In the name of Allah, the Most Merciful, the Beneficent. This is what the slave of Allah, Umar b.Al-Khattab, the Amir of the believers, has offered the people of Illyaa’[1] of security granting them Amaan (protection) for their selves, their money, their churches, their children, their lowly and their innocent, and the remainder of their people.

Their churches are not to be taken, nor are they to be destroyed, nor are they to be degraded or belittled, neither are their crosses or their money, and they are not to be forced to change their religion, nor is any one of them to be harmed.

No Jews are to live with them in Illyaa’ and it is required of the people of Illyaa’ to pay the Jizya, like the people of the cities. It is also required of them to remove the Romans from the land; and whoever amongst the people of Illyaa’ that wishes to depart with their money together with the Romans, leaving their trading goods and children behind, then they selves, their trading goods and their children are secure until they reach their destination.

Upon what is in this book is the word of Allah, the covenant of His Messenger, of the Khulafaa’ and of the believers if they (the people of Illyaa’) gave what was required of them of Jizya.

The witnesses upon this were Khalid ibn Al-Walid, 'Amr ibn al-'As, Abdur Rahman bin Awf and Muawiyah ibn Abi Sufyan. Written and passed on the 15th year (after Hijrah)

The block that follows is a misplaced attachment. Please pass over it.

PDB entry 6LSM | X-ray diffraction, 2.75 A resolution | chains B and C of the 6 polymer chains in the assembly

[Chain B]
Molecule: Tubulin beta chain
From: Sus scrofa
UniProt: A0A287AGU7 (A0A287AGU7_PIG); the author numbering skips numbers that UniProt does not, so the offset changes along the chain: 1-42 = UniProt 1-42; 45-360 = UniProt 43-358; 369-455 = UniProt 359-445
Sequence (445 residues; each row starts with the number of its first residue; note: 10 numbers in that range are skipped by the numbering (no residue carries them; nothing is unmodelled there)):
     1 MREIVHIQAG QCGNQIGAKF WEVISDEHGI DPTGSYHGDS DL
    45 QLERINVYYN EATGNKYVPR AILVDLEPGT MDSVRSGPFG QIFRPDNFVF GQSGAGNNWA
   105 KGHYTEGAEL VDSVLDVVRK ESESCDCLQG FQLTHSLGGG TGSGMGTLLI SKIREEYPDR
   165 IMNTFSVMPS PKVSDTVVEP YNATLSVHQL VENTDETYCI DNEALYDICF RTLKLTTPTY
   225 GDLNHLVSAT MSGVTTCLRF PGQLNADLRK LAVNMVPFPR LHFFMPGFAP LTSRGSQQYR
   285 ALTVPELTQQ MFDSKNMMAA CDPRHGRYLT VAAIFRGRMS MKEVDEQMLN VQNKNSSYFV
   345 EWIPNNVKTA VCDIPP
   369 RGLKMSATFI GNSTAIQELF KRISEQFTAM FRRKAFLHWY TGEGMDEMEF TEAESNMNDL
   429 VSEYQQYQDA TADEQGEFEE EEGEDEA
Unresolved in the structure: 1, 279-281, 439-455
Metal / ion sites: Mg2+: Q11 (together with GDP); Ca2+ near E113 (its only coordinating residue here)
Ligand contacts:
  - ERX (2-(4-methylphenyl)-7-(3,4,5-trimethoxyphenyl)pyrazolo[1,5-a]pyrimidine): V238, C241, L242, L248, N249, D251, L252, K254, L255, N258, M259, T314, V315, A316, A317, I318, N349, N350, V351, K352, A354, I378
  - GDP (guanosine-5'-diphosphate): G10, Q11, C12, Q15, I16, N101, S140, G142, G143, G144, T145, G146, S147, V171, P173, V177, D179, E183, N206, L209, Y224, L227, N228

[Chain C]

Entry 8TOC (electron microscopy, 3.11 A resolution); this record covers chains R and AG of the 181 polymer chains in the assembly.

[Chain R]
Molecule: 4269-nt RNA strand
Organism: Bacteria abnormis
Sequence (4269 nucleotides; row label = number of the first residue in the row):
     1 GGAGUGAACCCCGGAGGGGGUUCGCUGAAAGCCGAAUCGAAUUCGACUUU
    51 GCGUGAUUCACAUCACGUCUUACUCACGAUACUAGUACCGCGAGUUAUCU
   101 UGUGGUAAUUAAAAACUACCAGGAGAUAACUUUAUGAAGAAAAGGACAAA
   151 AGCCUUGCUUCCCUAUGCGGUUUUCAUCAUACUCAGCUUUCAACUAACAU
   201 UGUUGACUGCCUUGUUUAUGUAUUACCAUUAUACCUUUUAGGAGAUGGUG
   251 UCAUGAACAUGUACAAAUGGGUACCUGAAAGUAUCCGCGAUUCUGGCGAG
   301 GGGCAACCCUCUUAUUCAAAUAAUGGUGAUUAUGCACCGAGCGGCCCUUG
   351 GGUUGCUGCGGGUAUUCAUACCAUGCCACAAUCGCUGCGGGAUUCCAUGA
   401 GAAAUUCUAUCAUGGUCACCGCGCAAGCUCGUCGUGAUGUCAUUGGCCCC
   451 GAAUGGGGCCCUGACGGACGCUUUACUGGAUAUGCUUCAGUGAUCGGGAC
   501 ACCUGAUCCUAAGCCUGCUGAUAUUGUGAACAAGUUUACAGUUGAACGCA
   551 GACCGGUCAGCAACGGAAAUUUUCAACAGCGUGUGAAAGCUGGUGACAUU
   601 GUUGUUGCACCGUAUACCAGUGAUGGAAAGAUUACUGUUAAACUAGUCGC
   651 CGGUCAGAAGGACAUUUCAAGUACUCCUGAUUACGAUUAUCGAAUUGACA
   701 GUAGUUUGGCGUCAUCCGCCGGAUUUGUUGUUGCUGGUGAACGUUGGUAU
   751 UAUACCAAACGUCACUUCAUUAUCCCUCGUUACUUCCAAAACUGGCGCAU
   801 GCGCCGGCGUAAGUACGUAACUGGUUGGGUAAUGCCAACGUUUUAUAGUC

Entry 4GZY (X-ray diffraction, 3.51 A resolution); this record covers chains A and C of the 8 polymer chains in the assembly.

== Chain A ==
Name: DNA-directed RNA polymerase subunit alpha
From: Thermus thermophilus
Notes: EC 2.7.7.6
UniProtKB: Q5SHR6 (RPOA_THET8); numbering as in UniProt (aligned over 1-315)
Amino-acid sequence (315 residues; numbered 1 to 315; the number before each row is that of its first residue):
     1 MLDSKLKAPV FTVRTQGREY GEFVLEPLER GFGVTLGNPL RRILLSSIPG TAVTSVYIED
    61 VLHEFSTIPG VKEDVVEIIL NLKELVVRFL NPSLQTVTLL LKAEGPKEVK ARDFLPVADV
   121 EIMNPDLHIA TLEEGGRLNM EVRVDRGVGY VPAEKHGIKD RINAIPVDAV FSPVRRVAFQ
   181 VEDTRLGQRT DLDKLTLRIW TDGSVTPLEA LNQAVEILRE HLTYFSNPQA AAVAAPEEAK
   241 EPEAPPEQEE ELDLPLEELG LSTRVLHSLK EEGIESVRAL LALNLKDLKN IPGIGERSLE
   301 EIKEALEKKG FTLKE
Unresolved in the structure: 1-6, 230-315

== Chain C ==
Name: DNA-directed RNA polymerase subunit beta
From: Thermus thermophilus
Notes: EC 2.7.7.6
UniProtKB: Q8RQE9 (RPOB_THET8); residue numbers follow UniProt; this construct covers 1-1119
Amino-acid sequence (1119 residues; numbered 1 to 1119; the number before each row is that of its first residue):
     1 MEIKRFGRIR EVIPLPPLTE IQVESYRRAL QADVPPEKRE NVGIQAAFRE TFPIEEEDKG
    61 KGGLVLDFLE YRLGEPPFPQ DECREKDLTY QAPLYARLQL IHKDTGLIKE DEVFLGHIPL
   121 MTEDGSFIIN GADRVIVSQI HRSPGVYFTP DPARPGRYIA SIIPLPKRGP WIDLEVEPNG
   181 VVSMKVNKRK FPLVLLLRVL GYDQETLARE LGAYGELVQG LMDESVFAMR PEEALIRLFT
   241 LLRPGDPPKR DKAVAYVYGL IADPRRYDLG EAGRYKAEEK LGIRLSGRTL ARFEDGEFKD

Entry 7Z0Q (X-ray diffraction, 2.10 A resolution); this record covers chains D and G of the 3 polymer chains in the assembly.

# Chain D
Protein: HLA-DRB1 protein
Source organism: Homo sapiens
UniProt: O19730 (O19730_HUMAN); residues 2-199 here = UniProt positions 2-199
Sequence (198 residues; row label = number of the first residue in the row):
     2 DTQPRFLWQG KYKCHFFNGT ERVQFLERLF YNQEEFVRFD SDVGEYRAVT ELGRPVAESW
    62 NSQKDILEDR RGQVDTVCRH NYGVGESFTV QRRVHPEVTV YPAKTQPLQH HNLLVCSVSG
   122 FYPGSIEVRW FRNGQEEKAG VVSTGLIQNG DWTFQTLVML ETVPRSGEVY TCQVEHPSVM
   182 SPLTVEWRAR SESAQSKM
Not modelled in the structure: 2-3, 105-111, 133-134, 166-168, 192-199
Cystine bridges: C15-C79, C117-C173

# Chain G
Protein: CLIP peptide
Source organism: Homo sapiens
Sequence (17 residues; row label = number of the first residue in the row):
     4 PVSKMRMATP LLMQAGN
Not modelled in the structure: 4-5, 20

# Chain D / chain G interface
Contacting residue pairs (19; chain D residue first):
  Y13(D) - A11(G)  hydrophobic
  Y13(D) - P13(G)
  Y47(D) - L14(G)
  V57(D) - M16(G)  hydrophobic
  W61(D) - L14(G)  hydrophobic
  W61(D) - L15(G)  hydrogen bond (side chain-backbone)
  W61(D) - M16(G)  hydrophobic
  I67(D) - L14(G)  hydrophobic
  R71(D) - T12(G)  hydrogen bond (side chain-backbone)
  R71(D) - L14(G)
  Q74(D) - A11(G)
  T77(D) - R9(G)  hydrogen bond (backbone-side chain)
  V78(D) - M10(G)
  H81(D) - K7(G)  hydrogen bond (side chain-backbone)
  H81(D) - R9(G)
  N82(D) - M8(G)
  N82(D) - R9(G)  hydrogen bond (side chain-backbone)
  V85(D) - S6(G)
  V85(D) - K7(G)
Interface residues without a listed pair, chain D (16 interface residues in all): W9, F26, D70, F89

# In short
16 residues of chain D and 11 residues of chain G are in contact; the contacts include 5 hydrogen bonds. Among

Then Umar asked the Patriach to lead him to the place of the old Jewish Temple. Umar was shocked to find the site covered in rubbish, as the Romans had initiated the custom of using it as a dung heap. `Umar knelt down immediately, and began to clear the area with his hands. When the Muslims saw what he was doing, they followed his example, and soon the entire area of al-Aqsa, approximately 35 acres, was cleaned up. Thereafter, commissioned the construction of a wooden mosque on the southern end of the site, exactly where the present-day mosque of Al-Aqsa stands.

`Umar was then led to the sites of the Foundation Stone by a rabbi, Ka'ab al-Ahbar, who had converted to Islam. The rock was surrounded it by a fence, and several years later an Umayyad Khalif built the Dome of the Rock over the site.

Upon taking Jerusalem, `Umar demonstrated the utmost respect for members of the other faiths living in the city. For the first time in 500 years since their expulsion from the Holy Land, Jews were allowed to practice their religion freely and live in the vicinity of Jerusalem. According to the Encyclopedia Judaica, seventy Jewish families took up residence in the city. `Umar also agreed to several pacts, called the Umariyya Covenant, with the local Christian population, determining their rights and obligations under Muslim rule.